The FINANCIAL -- The risk for preterm birth and early infant death is similar for three antiretroviral drug regimens taken by pregnant women with HIV, according to a new study from Harvard T.H. Chan School of Public Health.
Global use of three-drug antiretroviral therapy (ART) by pregnant women with HIV has reduced the risk of mother-to-child transmission of the virus to less than 1%, but an earlier trial, the PROMISE trial, had raised concerns about the safety of one regimen.
In that trial, it was found that women in sub-Saharan Africa and India who took TDF–FTC–LPV/r (tenofovir disoproxil fumarate, emtricitabine, and ritonavir-boosted lopinavir) had infants at greater risk for very premature birth (less than 34 weeks of gestation) and death within 14 days after delivery than those taking ZDV–3TC–LPV/r (zidovudine, lamivudine, and ritonavir-boosted lopinavir).
Because the World Health Organization recommends a once-daily TDF–FTC–based regimen as first-line therapy for all HIV-infected adults, including pregnant women, the Harvard Chan researchers wanted to compare the risks posed by the two regimens studied in the PROMISE trial and an additional regimen using TDF–FTC and a different protease inhibitor (drug that prevents viral replication) called ATV/r (ritonavir-boosted atazanavir).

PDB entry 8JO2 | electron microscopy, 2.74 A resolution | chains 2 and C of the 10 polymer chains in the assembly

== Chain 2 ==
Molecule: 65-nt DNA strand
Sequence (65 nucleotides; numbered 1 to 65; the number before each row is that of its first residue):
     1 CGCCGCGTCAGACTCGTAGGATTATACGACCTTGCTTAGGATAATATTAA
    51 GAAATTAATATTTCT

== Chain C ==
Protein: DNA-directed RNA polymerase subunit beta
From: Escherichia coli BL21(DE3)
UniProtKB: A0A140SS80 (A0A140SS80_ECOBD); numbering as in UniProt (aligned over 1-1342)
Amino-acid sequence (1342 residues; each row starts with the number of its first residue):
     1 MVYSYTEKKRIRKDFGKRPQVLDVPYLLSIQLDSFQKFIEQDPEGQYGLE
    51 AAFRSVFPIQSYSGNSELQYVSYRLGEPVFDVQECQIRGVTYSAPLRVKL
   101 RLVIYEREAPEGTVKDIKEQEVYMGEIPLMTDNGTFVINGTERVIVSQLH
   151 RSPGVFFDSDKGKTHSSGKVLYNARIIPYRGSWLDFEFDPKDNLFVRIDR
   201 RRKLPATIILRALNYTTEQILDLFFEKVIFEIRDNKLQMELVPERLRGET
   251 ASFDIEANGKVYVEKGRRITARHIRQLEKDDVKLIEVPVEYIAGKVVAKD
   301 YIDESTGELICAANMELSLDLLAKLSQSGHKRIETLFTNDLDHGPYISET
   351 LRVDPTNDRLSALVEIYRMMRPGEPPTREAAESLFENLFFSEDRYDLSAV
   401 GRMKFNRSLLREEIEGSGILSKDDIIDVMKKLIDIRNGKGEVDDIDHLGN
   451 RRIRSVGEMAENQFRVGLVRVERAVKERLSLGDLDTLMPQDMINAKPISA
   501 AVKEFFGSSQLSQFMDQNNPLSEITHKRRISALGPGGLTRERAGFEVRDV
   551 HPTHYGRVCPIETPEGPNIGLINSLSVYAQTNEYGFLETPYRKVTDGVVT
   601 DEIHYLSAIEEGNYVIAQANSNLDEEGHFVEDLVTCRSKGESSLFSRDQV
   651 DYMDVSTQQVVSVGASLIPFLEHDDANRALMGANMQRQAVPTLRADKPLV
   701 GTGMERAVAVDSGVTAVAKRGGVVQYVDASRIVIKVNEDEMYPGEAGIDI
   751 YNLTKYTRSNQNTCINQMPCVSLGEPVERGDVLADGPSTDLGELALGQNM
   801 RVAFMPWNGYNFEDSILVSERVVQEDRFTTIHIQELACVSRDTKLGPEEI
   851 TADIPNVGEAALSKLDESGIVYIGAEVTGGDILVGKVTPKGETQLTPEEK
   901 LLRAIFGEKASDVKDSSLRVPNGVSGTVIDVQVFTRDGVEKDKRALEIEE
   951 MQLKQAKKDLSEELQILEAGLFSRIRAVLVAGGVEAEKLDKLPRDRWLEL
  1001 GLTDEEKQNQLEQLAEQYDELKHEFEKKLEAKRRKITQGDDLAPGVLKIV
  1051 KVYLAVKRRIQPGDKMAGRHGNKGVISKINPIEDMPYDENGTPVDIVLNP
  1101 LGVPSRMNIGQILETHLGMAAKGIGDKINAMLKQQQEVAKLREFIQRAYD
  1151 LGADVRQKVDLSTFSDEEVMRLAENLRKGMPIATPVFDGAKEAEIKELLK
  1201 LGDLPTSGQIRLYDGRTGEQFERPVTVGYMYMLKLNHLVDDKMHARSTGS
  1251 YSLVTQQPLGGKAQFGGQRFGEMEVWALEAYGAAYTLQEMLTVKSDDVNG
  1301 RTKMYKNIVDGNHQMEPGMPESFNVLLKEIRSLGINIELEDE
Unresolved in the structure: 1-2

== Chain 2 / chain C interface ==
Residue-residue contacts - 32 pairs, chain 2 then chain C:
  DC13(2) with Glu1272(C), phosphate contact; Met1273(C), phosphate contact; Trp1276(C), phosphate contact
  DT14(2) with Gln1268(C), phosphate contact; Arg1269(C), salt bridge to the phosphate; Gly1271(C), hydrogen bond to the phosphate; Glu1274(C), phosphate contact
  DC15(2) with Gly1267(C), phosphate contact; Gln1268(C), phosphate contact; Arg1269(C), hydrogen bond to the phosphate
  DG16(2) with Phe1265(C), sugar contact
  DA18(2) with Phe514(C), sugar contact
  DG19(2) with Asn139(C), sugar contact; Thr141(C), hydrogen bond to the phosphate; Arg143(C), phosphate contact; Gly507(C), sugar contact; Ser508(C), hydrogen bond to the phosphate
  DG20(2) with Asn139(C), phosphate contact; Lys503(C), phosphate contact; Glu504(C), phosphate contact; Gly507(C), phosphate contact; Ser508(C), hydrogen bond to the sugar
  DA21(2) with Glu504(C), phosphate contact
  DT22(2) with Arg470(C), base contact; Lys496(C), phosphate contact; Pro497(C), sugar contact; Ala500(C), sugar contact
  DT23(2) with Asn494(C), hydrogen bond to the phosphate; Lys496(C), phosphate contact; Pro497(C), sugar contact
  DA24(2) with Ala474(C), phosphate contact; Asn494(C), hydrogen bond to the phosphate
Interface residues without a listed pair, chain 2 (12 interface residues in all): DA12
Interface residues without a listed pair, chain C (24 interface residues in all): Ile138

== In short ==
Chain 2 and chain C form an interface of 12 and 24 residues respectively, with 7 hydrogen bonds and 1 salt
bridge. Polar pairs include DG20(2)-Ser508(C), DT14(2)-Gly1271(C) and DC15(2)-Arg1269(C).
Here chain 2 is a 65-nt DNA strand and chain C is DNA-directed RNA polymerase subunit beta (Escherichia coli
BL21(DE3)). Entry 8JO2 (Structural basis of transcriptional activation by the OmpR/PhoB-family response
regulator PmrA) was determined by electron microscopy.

The study analyzed data from 1,621 mothers in two U.S.-based cohort studies—the Surveillance Monitoring for ART Toxicities (SMARTT) study of the Pediatric HIV/AIDS Cohort Study (PHACS) and the P1025 study of the International Maternal Pediatric Adolescent AIDS Clinical Trials (IMPAACT) Network—who had started taking one of the three drug combinations before or during pregnancy.
The researchers found that all three regimens had similar risks for adverse birth outcomes. In addition, women using TDF–FTC–ATV/r had lower risks of preterm birth and low birth weight than those using TDF–FTC–LPV/r, and a similar or lower risk than those using ZDV–3TC–LPV/r. However, the authors noted that TDF–FTC–LPV/r is rarely used in the United States, which may have limited the statistical accuracy of the study to identify risks associated with this combination.
“It was reassuring to see that the use of TDF-FTC-ATV/r during pregnancy was not associated with an increased risk of poor birth outcomes in our study,” said first author Kathryn Rough, who conducted the study as a doctoral student at the School. “But based on the earlier results from the PROMISE trial, it may be wise to continue limiting the use of TDF-FTC-LPV/r in pregnant women with HIV.”